“That Buddhism is a religion of ardent aspiration for the highest good of man is not surprising. It springs out of the mind of the Buddha a man of martial spirit and high aims … Buddhism … is made by a warrior spirit for warriors.” [Source: Tessa J. Bartholomeusz, In Defense of Dharma: Just-war Ideology in Buddhist Sri Lanka (2002)]

During the long civil war, which pitted minority Tamils against the Sinhalese majority, Muslims were sometimes caught in the middle. They were attacked by both the Buddhist Sinhalese and Hindu Tamils for their neutral stand on the conflict. Some Tamils, who are mostly Hindus or Christians, considered Muslims to be government collaborators. Some Sinhalese, who tend to be Buddhist, distrusted the fact that Muslims in Sri Lanka speak Tamil and populate some areas where Tamils are clustered.

In 1990, at the height of the terror between insurgents from the Liberation Tigers of Tamil Eelam and a Sri Lankan military accused of slaughtering civilians, when Muslim worshipers had gathered in the evening for prayer at the Meera Grand Jumma Mosque in Kattankudy, they were attacked by gunmen. That night, more than 100 Muslims, many of them children, were killed in attacks on two Kattankudy mosques. The perpetrators were believed to have been Tamil Tigers.

After the civil war ended in 2009, militant Buddhism began to surge. Some observers have said it was as if powerful forces in Sri Lankan politics were looking for a new enemy to fight. Hard-line Buddhist monks targeted churches and mosques, priests and imams, often with the tacit support of the security services. While Muslims bore the brunt of these attacks, Christians suffered, too, and the two communities were essentially on the same side. Thus, it was not unsurprising that many observers initially assumed the BBS to be the culprit behind the Easter bombings.

After all, the BBS has been responsible for a series of highly coordinated attacks, led often by Buddhist monks, against Muslims since at least 2012. As has become the norm in this Buddhist-majority state, sadly, those crimes were overlooked by the Sri Lankan government.

Buddhist chauvinism popularized by powerful politicians has poisoned relations further. Despite being a majority, most Sinhalese Buddhists are brainwashed to see themselves as minority victims. They see the island’s Tamils, for instance, as part of the larger Tamil community in the Indian state of Tamil Nadu and the Sri Lankan Muslims as part of the Muslim ummah. They must, therefore, protect and defend the island and Sinhalese-Buddhist culture from being taken over by the Asinhala (un-Sinhala) and Abaudha (un-Buddhist). These groups are viewed as essentially “foreigners,” who are staying on the island due to Sinhalese-Buddhist “sufferance”. For almost six decades, the Sinhalese-Buddhist supremacist (or more correctly, fascist) project thrived by depicting Tamils as “the enemy.” With the LTTE vanquished in 2009, Sinhalese Buddhist extremists needed a new enemy to keep the project relevant. “Muslims have emerged as that enemy,” writes Nirupama Subramanian in Indian Express. Just like the Jews in Nazi Germany, Muslims were falsely claimed to have ‘taken over’ Sri Lanka.

Since 2012, anti-Muslim rhetoric has surged in Sri Lanka. It has drawn on global Islamophobia but also on long-standing stereotypes of the Muslim community in Sri Lanka. Fascist outfits like the BBS have carried out a sustained hate campaign against Muslims and unleashed violence on them. Like the BBS, there are other extremist outfits, including the Sinhala Ravaya, Sinhale, and Mahason Balaya, that stoke Sinhalese insecurities and encourage violence by spreading baseless rumors. In 2014, one of their anti-Muslim protest rallies in the southern town of Aluthgama ended with the death of four Muslims and destruction of dozens of Muslim homes and businesses. In September of 2017, BBS attacked a UN shelter for Rohingya refugees in Colombo.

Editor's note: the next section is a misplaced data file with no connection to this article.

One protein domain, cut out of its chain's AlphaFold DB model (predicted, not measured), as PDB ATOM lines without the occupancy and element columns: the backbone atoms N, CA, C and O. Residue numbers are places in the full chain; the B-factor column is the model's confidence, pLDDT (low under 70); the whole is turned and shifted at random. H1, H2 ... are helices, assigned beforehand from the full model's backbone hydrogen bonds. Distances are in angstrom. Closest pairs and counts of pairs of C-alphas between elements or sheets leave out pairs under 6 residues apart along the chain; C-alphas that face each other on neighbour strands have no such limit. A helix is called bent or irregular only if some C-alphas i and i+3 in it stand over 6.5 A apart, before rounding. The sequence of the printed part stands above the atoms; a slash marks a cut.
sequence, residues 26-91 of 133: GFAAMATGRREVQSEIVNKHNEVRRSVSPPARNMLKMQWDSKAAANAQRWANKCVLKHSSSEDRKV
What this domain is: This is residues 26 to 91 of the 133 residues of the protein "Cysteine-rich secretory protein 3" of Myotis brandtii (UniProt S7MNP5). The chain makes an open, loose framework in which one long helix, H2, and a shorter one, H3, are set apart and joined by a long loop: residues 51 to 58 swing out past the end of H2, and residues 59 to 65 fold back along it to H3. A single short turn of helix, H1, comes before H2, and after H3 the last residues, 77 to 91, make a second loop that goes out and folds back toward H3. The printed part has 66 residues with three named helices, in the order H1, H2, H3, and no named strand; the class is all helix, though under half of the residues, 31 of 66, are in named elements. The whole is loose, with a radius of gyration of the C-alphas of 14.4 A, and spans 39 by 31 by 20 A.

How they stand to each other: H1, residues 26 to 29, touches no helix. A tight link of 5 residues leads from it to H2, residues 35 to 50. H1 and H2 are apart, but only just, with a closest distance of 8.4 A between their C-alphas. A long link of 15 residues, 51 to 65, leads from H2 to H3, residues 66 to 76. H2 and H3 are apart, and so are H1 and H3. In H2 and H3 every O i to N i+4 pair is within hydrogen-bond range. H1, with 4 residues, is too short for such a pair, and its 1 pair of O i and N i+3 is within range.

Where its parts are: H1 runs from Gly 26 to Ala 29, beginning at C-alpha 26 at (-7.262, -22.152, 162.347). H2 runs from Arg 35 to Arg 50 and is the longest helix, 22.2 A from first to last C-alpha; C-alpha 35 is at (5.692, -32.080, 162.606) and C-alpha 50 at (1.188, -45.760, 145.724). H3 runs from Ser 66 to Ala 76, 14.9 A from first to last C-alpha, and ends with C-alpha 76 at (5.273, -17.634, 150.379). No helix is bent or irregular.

To quote Dr. Ramachandran, “Among the accusations the BBS has leveled against the Muslims is that they procreate at a faster rate than the Sinhalese, forcibly convert Buddhists to Islam, and follow a culture that is at odds with that of the Sinhalese-Buddhists. This has fueled fears among the masses that Muslims will soon outnumber the Sinhalese and that Sinhala-Buddhist culture will be wiped out of the island.”

One simply cannot overlook the highly remarkable similarities in hate narratives above with those propagated inside Myanmar by her chauvinist government and Buddhist majority, esp. the fascist 969 movement led by monk Ashin Wirathu, which resulted into genocidal crimes against the Rohingya and forced exodus of another million to Bangladesh. The common denominator in these two countries is, sadly, Theravada Buddhism, which seems to be hijacked by hateful fanatics.

As part of a very sinister plan, the Sinhalese-Buddhist extremists have been developing links with radical monks abroad. In 2014, Wirathu offered to support the BBS in its fight against what he says is the “serious threat from jihadist groups” in Sri Lanka.

The overseas links of Sinhalese-Buddhist extremists pose a clear danger and threat to peaceful coexistence with minorities. But Sri Lankan political parties have been very reluctant to either sever those nascent and yet dangerous links or criticize Sinhalese-Buddhist extremism. They had preferred political expediency over what is needed for a viable state that embraces diversity, and will not want to lose the votes of the Sinhalese hardliners. That has been the sad reality in today’s Sri Lanka!

Not surprisingly, in March of 2018, Muslim minorities in the island nation witnessed a series of attacks against anything Muslim or Islamic. As noted by security experts, such violence is rarely spontaneous and is said to be organized and orchestrated by outfits close to politicians, including elected parliamentarians. Rarely have the guilty been punished. This failure of successive governments to bring to justice those orchestrating the attacks on Muslims has been fueling more and deadlier cycles of violence against the Muslims.

In the aftermath of 2018 anti-Muslim pogroms many experts warned that the government’s failure to rein upon Buddhist fascists may radicalize some Muslim youths while marginalizing other Muslims who are peaceful and mostly mindful of trade and commerce. Recalling how Sinhala racists repeatedly attacked the island’s Tamils “to put them in their place” and the role this played in spawning Tamil militancy and a three-decade long civil war, political commentator Dayan Jayatilleka pointed out in The Island that this “story is being repeated [now] with the Muslims.” “We have come one step closer to the emergence of Islamist terrorism in Sri Lanka,” he said.